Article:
Korean shamanism is a great melting pot. It never rejected anything but embraced everything, making endless compromises with other religions and social changes. That explains why it has survived thousands of years” (Hong, 2007).

Illustration 3. Taken from KOREA TRAVEL EASY (n.d.) [Traditional fortune telling experience in a café in Seoul. Picture]

Finally, in this third part of the blog, you are going to find some of the practices, beliefs, and superstitions that are still present. From the most mentioned to the least known by the international public, I invite you to keep an open mind so you can enjoy something that is an essential part of Korean culture. Without further ado, let’s get started:

  • Do not stick chopsticks vertically into a bowl of rice. There is a long list of superstitions when it comes to food, but this is probably the best known. Not sticking chopsticks, or even a spoon, into rice is commonly considered part of South Korean table etiquette. However, these “manners” actually come from respect for the spirits of ancestors, being that when performing this action the chopsticks look like the rice offering and incense sticks used in funeral ceremonies to honor the deceased (SEOUL EATS, 2013). Koreans believe that by doing this, you are not only inviting a spirit to sit at the table with you, but also offending them by eating the “offering” afterwards. Being a death-related practice, it is believed that sticking chopsticks into a bowl of rice brings bad luck.
  • Do not write someone’s name in red ink. In the past, Koreans used red ink to write the names of the deceased. For this reason, writing the name of a living person in red ink is understood as wishing them the same fate or seeking to harm them (Ladner, 2022).
  • What to eat and not to eat before taking an exam? In a society where education is of the utmost importance, it is not surprising that another superstition about food is that it can help or bring bad luck to your studies. On one hand, it is believed that eating something sticky, like the Yeot (엿),  will help students “stick” what they have learned in their heads (ASIA SOCIETY, n.d.). Therefore, it is common to find that this sweet is distributed before the Suneung (수능). On the other hand, slippery foods, such as seaweed soup, have the opposite effect and therefore should never be eaten before taking an exam, or knowledge will “slip” from your head (Choi, 2017).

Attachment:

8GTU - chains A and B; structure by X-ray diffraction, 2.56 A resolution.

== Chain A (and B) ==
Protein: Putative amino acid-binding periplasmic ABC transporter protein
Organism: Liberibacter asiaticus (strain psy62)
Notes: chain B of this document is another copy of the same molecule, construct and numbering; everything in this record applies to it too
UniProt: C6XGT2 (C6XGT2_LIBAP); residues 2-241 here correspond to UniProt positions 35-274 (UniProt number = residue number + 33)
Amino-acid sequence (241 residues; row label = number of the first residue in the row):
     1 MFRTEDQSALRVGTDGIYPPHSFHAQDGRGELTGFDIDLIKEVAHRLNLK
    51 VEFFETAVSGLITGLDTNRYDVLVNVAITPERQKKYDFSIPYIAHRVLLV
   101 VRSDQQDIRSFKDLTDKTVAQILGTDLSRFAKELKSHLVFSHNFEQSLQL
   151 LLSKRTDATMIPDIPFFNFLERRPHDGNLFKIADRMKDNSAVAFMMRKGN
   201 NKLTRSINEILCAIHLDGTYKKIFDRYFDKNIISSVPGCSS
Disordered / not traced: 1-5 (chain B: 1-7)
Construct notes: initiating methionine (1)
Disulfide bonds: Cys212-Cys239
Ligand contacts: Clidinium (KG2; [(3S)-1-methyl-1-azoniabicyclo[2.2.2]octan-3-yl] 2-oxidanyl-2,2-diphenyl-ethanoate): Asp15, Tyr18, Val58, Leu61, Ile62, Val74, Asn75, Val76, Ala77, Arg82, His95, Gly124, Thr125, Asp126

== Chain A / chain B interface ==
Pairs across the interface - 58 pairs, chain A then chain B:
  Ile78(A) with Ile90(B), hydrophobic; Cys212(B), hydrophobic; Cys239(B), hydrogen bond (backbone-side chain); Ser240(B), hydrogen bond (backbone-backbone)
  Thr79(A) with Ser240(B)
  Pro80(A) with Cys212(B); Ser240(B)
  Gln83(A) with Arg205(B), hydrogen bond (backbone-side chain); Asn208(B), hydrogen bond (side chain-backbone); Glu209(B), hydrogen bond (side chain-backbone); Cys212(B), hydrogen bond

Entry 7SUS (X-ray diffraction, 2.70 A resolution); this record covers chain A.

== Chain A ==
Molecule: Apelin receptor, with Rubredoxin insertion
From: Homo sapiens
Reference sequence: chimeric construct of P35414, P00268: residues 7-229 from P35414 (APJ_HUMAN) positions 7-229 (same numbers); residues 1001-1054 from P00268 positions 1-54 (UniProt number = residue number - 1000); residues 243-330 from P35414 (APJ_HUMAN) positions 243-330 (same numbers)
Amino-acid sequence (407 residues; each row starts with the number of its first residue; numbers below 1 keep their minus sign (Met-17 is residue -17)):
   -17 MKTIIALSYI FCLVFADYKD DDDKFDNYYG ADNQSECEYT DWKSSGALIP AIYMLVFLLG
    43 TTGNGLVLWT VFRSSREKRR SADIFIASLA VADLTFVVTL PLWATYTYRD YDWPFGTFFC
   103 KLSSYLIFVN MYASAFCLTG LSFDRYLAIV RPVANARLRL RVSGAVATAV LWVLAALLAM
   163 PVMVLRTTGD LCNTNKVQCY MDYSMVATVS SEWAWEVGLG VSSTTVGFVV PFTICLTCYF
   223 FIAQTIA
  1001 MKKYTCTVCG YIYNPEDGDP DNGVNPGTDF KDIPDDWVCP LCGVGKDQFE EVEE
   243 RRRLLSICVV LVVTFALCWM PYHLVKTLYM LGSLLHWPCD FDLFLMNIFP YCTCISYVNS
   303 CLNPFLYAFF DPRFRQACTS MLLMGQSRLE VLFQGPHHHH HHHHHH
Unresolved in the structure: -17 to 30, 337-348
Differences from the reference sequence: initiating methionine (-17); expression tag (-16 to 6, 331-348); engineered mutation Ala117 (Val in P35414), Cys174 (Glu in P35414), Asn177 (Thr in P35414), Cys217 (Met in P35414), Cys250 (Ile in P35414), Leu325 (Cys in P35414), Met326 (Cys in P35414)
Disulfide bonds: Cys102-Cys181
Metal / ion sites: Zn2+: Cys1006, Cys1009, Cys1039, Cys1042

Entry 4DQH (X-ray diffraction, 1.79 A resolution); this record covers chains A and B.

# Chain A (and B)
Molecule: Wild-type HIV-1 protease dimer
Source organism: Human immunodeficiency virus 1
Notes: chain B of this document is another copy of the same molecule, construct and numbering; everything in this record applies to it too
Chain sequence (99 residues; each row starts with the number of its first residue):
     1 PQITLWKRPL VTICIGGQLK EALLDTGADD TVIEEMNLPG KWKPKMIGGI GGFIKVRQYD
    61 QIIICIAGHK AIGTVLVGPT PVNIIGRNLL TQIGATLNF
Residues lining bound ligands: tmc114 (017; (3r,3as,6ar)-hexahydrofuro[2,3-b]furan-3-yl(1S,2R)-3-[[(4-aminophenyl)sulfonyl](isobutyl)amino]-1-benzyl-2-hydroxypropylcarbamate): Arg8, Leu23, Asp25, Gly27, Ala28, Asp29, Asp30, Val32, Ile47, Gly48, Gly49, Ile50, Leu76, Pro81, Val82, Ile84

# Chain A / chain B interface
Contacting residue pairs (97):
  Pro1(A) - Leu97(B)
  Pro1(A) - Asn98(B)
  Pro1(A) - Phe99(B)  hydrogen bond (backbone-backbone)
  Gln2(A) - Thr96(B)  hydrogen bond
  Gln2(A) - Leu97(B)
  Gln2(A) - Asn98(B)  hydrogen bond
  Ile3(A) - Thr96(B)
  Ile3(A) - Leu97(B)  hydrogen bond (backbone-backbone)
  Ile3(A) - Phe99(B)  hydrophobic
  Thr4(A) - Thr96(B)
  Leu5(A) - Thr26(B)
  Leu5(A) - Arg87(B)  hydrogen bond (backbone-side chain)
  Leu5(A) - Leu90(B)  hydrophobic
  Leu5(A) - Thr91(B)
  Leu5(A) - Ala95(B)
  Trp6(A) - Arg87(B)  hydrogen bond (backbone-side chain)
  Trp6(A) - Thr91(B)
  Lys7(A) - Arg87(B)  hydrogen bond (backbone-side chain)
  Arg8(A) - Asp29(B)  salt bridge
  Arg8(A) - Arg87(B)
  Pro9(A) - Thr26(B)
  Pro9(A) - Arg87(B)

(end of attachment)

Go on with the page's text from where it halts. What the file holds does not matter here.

• Auspicious date. Moving out, getting married, or just starting something, whether it is a new job or opening your own business, is all calculated in the Korean calendar to avoid bad luck and spirits. According to folklore, the Soneomneunnal calendar (손없는날 달력) is the one that helps people choose the right date to evade the spirits on their ‘day off’ (90daykorean, 2023). Days ending in 9 and 0 are especially chaotic for moving companies, as this is when ghosts rest, which is why rates go up by 10-20%, as many Koreans agree with Choi Soo-ok, who explains that “It is very important to move on an auspicious day; I don’t want any misfortune to affect my family’s life in the new home” (2003). Another example of an auspicious date is also related to numbers, with 8 being the favorite for weddings, as it is not only associated with good luck and prosperity, but also with a long-lasting marriage (GlobalSecurity, n.d.).
  • Alcohol for protection? The combination of alcohol and the steering wheel commonly leads to catastrophes. However, in South Korea, these two words have somewhat different connotations. Sometimes, when someone buys a vehicle, a shamanic ceremony called Gosa (고사), which is commonly performed to bring good luck and success, is given a twist by adding makgeolli (막걸리). Unlike what you might be thinking, no one drinks it, but it is poured on the tires of the car, asking the gods for the safety of those who use it (dramasROK, 2020). 
  • Face reading. Physiognomy, as the art of reading faces to tell a person’s future is called, has been practiced for centuries in Korea. Face reading divides faces into two types: those with attributes that do not stand out much are Yin people, who are friendly, introverted, and indecisive; those with outstanding attributes are Yang, who are adventurous, outgoing, firm, and simple. Lifestyle and mentality are considered to change the face, and there are various sayings about someone’s facial features, such as: there is no beggar with a good-looking nose, as it represents one’s fortune; big eyes and cherry lips represent happiness for women; and someone with dark spots around their eyes is said to bring bad luck and loneliness (Lee, 2006). “From your face, I may read your capability, qualifications, feelings and thoughts” (Shin, 2011), and this is why it is no surprise that South Korea is so particular about appearance.